Elizabeth Warren already had one of the most comprehensive and ambitious housing plans of all the Democratic candidates for president, but that hasn’t stopped her from adding to it.
Warren released an addendum to her previous plan on Monday. It focuses on boosting public housing, protecting renters’ rights, and regulating corporate landlords that have a history of high eviction rates. It also proposes a Tenant Protection Bureau within the Department of Housing and Urban Development (HUD), modeled after the Consumer Financial Protection Bureau she helped create.
“Tenants deserve a cop on the beat, too,” Warren says in her statement outlining the plan. “My new Tenant Protection Bureau ... would enforce these federal tenant protections—like just-cause eviction—for tenants in all federally funded affordable housing developments, ensure safe and decent living conditions, and guarantee that landlords don’t illegally raise rents or fees in federally-subsidized housing.”
In addition to the new bureau, Warren proposes a national right-to-council fund that would provide legal representation for renters facing eviction or other issues, a cause championed by other Democratic candidates as well. The plan would also establish a federal just cause eviction standard and a right to lease renewal, and create a national small dollar grant program that prevents families from being evicted because of financial emergencies.
Like other candidates, Warren would reinstate a number of Obama-era HUD regulations that have been repealed, delayed, or weakened by the Trump administration, including the Small Area Fair Market Rent (SAFMR) rule, the Affirmatively Furthering Fair Housing Rule, and the disparate impact rule. She proposes an update to federal housing programs like the Low Income Housing Tax Credit. She also proposes an “Innovation Lab” within HUD to study policies that could make rents more affordable, such as rent control, multi-year leases, and zoning reform.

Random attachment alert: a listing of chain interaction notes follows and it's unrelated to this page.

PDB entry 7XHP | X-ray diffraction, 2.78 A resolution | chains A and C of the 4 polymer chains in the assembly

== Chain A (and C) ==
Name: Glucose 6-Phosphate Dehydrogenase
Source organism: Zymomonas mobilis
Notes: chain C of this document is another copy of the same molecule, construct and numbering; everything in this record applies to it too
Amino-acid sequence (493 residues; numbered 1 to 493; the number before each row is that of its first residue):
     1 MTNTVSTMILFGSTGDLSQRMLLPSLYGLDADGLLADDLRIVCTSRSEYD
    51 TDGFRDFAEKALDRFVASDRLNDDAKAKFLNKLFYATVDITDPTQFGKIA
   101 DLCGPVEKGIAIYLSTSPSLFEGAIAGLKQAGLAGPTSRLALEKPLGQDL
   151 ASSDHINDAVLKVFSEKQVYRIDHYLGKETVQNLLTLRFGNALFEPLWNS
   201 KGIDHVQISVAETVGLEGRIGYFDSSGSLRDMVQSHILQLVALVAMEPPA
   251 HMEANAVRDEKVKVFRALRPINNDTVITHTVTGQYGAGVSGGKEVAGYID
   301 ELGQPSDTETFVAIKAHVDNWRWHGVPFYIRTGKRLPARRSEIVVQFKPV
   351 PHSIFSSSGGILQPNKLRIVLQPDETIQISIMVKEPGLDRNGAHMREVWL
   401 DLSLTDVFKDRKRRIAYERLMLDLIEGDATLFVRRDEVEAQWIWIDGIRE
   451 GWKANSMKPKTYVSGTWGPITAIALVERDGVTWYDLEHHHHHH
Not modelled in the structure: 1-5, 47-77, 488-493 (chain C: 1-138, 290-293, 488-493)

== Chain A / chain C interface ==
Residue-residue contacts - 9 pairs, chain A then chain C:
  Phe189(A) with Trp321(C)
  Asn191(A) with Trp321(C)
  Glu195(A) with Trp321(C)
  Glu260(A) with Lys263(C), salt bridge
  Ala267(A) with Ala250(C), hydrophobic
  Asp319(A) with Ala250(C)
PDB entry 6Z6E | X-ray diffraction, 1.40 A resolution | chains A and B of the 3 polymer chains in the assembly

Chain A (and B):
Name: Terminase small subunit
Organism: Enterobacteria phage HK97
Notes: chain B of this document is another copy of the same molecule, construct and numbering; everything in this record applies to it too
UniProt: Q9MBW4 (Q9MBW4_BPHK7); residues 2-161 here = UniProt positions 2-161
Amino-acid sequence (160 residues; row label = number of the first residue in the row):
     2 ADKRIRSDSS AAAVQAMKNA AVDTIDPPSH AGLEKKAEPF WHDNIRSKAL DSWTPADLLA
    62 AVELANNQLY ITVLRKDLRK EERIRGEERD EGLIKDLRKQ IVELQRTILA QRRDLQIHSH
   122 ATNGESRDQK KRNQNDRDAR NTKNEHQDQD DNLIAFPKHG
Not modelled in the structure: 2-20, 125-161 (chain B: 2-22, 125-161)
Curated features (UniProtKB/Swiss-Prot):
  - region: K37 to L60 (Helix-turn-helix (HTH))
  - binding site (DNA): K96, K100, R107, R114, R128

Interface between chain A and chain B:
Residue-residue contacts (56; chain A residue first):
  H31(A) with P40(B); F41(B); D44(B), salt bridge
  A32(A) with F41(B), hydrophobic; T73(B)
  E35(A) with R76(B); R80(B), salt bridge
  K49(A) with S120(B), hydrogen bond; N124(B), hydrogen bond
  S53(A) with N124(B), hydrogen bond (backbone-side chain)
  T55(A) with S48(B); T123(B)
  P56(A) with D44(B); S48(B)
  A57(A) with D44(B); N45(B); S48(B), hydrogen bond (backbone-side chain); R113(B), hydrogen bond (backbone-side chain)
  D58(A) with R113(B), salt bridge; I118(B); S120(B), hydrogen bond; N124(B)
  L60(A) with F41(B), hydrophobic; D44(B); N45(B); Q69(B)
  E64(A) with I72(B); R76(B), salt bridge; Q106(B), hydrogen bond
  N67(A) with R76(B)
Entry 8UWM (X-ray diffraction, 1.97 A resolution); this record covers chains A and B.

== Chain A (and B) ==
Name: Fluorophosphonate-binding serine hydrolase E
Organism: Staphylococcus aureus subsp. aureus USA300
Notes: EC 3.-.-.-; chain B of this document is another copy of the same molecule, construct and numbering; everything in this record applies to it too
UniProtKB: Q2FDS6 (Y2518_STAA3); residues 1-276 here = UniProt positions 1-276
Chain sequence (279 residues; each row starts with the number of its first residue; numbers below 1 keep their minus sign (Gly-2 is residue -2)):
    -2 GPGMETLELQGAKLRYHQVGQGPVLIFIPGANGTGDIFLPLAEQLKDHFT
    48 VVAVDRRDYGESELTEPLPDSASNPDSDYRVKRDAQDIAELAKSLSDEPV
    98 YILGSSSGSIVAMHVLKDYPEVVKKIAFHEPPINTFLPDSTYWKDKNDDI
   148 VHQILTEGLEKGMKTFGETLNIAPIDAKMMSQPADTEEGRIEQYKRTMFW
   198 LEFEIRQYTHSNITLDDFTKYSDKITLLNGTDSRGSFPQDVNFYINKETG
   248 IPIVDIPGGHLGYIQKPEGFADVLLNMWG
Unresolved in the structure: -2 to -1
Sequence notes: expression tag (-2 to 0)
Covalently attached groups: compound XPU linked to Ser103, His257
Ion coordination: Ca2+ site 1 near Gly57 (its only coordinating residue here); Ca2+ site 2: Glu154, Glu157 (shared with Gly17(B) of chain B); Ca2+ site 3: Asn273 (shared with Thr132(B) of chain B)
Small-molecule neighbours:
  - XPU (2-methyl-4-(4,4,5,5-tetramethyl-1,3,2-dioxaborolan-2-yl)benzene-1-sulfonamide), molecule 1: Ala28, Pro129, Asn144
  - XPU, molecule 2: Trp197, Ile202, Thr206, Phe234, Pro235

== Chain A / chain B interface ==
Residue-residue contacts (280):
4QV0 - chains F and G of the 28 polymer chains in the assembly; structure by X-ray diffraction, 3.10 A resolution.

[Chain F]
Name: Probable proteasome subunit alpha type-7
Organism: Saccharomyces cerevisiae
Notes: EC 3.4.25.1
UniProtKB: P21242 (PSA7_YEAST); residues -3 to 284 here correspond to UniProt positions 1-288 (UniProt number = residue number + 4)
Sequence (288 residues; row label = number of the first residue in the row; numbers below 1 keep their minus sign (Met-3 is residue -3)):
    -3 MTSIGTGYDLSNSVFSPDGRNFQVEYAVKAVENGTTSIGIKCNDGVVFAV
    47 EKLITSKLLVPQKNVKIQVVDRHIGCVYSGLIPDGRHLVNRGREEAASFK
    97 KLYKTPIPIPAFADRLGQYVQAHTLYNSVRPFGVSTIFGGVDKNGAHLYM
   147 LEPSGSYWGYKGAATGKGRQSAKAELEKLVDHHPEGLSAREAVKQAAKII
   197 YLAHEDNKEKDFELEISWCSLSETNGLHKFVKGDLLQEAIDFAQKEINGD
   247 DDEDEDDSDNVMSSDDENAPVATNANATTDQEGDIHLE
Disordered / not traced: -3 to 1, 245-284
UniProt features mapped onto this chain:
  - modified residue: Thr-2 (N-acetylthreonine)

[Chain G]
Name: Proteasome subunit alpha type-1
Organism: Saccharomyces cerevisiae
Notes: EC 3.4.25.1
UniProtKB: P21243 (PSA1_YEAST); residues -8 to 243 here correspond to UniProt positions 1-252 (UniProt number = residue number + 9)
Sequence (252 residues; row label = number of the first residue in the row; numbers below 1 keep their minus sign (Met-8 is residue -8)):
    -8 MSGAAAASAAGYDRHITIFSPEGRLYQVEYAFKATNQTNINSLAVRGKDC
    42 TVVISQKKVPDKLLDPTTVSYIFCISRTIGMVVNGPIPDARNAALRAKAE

Last week, Sen. Bernie Sanders and Rep. Alexandria Ocasio-Cortez unveiled the Green New Deal for Public Housing Act, which would provide funding to retrofit public housing units to be more eco-friendly and energy efficient, in addition to providing workforce training to public housing residents. It also repeals the Faircloth Amendment, which bans any net increase in public housing units.
Warren, a co-sponsor of the bill, builds on it in her new plan by pledging to completely eliminate the funding gap in the Public Housing Capital Fund, which has created a huge backlog for repairs and improvements in public housing units.
The rest of Warren’s plan is about regulating corporate landlords. Since the financial crisis in 2008, private equity firms bought thousands of homes out of foreclosure for bargaining prices, and formed publicly traded corporations to rent them out. Invitation Homes and American Homes 4 Rent are the largest of these companies.
These companies have come under fire for aggressive evictions, regular annual rent hikes, and sloppy maintenance practices. Warren wants to prevent federal dollars from going to corporate landlords and predatory lenders with a history of shady practices that disproportionately effect people and neighborhoods of color. She also wants to require corporate landlords to publicly disclose data on rents and evictions, among other things, to HUD.